The recent advances in DNA sequencing technology, from first-generation sequencing (FGS) to third-generation sequencing (TGS), have constantly transformed the genome research landscape. Its data throughput is unprecedented and severalfold as compared with past technologies. DNA sequencing technologies generate sequencing data that are big, sparse, and heterogeneous. This results in the rapid development of various data protocols and bioinformatics tools for handling sequencing data. In this review, a historical snapshot of DNA sequencing is taken with an emphasis on data manipulation and tools. The technological history of DNA sequencing is described and reviewed in thorough detail. To manipulate the sequencing data generated, different data protocols are introduced and reviewed. In particular, data compression methods are highlighted and discussed to provide readers a practical perspective in the real-world setting. A large variety of bioinformatics tools are also reviewed to help readers extract the most from their sequencing data in different aspects, such as sequencing quality control, genomic visualization, single-nucleotide variant calling, INDEL calling, structural variation calling, and integrative analysis. Toward the end of the article, we critically discuss the existing DNA sequencing technologies for their pitfalls and potential solutions.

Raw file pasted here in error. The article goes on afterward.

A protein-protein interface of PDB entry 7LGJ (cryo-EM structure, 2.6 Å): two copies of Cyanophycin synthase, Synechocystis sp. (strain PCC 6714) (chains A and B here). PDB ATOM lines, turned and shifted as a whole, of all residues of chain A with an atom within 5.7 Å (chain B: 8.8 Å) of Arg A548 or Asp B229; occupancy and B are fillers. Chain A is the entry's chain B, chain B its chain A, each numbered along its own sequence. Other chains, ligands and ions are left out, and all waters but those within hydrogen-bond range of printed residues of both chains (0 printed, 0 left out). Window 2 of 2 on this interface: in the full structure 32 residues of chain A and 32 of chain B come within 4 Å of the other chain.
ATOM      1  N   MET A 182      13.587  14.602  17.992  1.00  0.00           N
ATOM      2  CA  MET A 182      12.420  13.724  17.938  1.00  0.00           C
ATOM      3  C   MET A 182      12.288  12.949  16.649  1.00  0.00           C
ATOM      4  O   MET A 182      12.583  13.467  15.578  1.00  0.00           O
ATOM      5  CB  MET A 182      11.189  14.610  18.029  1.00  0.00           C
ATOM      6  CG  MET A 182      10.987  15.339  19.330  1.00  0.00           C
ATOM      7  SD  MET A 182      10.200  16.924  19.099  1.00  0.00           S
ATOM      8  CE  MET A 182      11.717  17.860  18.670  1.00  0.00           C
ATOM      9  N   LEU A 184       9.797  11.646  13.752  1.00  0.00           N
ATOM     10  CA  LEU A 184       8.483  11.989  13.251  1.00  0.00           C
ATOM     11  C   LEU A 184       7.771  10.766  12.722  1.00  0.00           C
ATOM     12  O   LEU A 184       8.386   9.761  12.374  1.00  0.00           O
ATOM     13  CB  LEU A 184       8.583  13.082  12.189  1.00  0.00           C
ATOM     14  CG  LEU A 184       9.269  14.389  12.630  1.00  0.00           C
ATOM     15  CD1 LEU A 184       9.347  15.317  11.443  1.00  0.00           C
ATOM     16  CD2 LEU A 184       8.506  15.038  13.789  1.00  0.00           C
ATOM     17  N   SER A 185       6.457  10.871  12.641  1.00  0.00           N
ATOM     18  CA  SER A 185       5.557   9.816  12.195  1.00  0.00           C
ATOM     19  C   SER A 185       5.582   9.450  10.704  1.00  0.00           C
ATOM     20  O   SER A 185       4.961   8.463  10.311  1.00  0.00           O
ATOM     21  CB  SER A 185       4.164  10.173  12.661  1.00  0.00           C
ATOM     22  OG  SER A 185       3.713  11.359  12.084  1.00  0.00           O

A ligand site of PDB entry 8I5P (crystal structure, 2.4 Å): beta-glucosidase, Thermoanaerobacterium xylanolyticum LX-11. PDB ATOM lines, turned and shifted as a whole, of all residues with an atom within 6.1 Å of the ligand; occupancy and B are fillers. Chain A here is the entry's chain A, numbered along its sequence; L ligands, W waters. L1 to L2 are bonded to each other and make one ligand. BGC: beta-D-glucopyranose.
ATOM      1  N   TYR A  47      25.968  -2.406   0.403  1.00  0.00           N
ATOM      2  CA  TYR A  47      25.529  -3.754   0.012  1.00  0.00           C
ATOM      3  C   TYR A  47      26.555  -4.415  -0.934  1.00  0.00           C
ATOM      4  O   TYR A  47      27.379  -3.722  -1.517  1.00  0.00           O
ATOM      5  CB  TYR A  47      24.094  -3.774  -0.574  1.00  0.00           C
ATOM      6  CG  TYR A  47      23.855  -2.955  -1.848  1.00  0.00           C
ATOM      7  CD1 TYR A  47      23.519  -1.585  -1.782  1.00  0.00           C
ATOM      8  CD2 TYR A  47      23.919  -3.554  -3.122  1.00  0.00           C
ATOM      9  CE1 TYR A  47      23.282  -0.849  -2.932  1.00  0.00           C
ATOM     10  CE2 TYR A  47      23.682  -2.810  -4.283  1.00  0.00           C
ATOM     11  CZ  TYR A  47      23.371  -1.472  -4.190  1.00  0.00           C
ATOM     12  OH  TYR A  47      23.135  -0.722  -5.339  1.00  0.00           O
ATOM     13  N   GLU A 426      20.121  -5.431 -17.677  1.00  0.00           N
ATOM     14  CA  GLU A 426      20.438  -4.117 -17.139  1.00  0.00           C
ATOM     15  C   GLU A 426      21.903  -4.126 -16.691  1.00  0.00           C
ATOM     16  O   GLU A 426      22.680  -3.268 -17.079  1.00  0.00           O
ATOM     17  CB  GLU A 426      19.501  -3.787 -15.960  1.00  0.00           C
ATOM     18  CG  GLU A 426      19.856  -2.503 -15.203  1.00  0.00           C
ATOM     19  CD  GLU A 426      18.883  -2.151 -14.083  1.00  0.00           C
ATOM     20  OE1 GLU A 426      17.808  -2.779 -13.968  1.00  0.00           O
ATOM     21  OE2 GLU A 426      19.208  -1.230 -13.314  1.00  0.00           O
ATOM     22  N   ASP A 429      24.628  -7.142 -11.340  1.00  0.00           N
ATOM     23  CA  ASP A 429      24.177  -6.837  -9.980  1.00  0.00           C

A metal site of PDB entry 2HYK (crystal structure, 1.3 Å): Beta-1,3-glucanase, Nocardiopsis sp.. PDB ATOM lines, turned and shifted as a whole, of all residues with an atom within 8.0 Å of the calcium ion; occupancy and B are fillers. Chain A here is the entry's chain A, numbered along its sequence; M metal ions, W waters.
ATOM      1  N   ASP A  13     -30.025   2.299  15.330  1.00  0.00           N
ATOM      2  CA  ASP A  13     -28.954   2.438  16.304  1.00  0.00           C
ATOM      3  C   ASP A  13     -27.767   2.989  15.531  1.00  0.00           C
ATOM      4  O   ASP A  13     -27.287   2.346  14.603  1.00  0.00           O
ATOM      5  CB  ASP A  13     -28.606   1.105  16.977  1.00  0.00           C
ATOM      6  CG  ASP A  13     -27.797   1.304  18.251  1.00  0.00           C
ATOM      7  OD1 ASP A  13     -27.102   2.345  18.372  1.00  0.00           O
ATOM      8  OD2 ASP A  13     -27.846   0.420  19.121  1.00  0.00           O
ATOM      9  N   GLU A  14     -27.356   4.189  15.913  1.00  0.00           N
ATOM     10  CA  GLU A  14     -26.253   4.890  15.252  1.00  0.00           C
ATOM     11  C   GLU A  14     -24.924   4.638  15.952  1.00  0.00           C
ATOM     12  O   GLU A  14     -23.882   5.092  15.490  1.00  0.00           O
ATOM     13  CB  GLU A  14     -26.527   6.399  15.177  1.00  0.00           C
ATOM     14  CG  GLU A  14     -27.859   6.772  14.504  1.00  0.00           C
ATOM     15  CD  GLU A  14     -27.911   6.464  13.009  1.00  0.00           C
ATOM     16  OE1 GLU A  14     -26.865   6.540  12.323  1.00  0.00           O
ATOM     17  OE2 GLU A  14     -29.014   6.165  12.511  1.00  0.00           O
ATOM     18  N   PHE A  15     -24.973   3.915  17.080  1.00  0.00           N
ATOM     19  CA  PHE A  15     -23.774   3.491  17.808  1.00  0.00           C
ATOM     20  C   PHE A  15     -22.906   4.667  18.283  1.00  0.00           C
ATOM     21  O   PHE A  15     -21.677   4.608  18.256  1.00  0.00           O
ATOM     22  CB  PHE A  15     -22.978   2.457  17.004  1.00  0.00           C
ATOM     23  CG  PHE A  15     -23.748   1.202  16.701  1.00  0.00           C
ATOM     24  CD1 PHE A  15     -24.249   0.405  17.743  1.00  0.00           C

Bibliographical noteThe work described in this paper was substantially supported by three grants from the Research Grants Council of the Hong Kong Special Administrative Region [CityU 21200816], [CityU 11203217], and [CityU 11200218]. We acknowledge the donation support of the Titan Xp GPU from the NVIDIA Corporation.
- Computational biology
- Data protocols
- DNA sequencing
- Third-generation sequencing (TGS)